Legitimate Questions About the U.S. Navy’s Struggle to Change

A New York Times article earlier this month on the U.S. Navy’s struggle for change was poorly received by the wider naval community and attacked as uninformed on many issues, but most especially on the acquisition of cheaper, more numerous unmanned systems as advocated in the article.

The article suggests that the Navy, aided and abetted by legislators from shipbuilding states, is producing an expensive, “20th century” Navy ill-suited to modern warfare. Specifically, the article criticizes the Navy for building large, multi-mission warships that the Ukraine War has proven are vulnerable to missile and drone attacks.

The piece also suggests that while the Navy has experimented with many small, and far less costly, uncrewed ships such as those in the 5th Fleet’s Persian Gulf Task Force 59, the service continues to spend most of its funds on larger, traditional and more vulnerable warships. The article further says that the acquisition system for warships is too slow and dated to provide ships rapidly to the fleet, and that wargames held by several institutions suggest that conventional naval forces would suffer heavy losses in a war with China.

The article poses legitimate questions that deserve cogent answers beyond the naval “chattering class’” disapproval.

The Navy has indeed struggled over the past quarter century to implement changes in a challenging budget environment.

The evidence of struggle is clear.

  • For example, recent wargaming results suggest that the Navy’ crown jewel platforms, including aircraft carriers, destroyers and even submarines, are vulnerable to adversary defenses.
  • What’s more, shipyards are part of the problem, especially when they build controversial ships like the Littoral Combat Ship (LCS) and the DDG 1000 Zumwaltclass destroyer, both of which have struggled to achieve operational capability.
  • Also, what ails the Navy is that it desperately needs a maritime strategy to inform its operations and force design — as it had in the 1980’s that specified fleet size and force design. Without such a specific plan in place, shipyards are likely to see mixed messages in demand signal, as a fleet size without a strategy in support has always been subject to cuts.
Difficulty deploying new weapons systems

Many organizations struggle with change, and the Navy is no different.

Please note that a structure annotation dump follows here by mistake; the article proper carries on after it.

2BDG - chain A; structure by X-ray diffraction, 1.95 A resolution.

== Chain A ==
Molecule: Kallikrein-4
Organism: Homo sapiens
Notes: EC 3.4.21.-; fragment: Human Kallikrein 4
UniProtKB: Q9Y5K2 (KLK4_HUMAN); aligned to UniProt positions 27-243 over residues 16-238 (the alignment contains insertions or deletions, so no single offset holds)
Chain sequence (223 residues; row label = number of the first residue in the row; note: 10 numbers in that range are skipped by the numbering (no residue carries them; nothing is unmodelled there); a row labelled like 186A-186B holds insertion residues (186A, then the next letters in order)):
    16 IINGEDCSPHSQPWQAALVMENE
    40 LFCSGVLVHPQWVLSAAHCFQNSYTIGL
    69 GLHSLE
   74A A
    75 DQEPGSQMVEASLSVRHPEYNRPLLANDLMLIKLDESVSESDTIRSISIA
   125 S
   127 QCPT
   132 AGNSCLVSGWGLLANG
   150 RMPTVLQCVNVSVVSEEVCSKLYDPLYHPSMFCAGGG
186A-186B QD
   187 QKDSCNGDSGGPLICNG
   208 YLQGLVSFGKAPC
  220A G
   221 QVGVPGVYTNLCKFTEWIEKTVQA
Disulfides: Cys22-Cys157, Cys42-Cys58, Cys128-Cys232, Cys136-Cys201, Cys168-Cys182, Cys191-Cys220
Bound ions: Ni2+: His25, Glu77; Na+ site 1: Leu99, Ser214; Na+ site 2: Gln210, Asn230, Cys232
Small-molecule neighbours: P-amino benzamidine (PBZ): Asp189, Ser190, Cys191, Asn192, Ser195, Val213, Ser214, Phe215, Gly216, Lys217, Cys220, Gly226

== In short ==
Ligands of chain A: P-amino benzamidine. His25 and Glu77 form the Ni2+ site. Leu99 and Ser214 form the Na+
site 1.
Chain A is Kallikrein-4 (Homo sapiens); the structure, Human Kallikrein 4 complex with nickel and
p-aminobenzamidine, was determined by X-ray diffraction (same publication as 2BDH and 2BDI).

While often labeled an organization steeped in “tradition,” the Navy is more closely wedded to being “operational” in forward deployment. Many of the Navy’s recent efforts at change are linked to that desire. Trying to reduce crew size, deploy more ships from a shrinking fleet and do even more with even less so that it can keep one-third of its fleet constantly deployed (as Pacific Commander Adm. Samuel Paparo recently said in a 60 Minutes interview,) is at the core of the Navy’s self-identity.

The service has struggled however to rapidly deploy new capabilities like unmanned systems due to the nature of the defense acquisition system and the specter of recent problematic ship classes such as LCS and DDG 1000.

The defense acquisition system, originally developed by Defense Secretary Robert S. McNamara in the 1960s, favors evolutionary versus revolutionary change, like unmanned systems the Navy is planning.

The acquisition system and test and evaluation system he created demand that new defense programs (ships, aircraft, vehicles, missiles, etc.) must pass a rigorous course of analysis and testing to be approved for production. LCS and DDG 1000 ran afoul of that system as their failures of system tests delayed their fleet entry, made for longer periods of spending and resulted in much more expensive ships than ever intended..

The slow and deliberate acquisition system to a large degree is in conflict with the Navy’s current plans for unmanned platforms. Indeed, the current acquisition system would need major overhaul to support the rapid fielding of credible new systems in numbers..

The legislative branch is decidedly skeptical of what the Navy is now doing with unmanned systems as a result, and the service must again earn the trust of Congress through a thorough unmanned systems program that passes tests and does not have ridiculously high costs.

Unmanned and manned systems in the works

The Navy is exploring unmanned surface ships as eyes and ears of the fleet (as explored in Task Force 59) and as missile shooters. The uncrewed Boeing M/Q-25A tanker aircraft is on the verge of joining the fleet, and it will vastly extend the range of the F/A-18 E/F and F-35C aircraft, as well as serving as a potential strike platform.

The large, unmanned underwater vehicle (XLUUV) continues testing as a potential scout, minelayer and weapon-armed “loyal wingman” of the manned submarine force. The Navy Sea Systems Command (NAVSEA) Unmanned Systems and Small Combatant (PEO USC) office has many lessons learned from LCS and is proceeding with caution to develop stable systems that can earn congressional approval.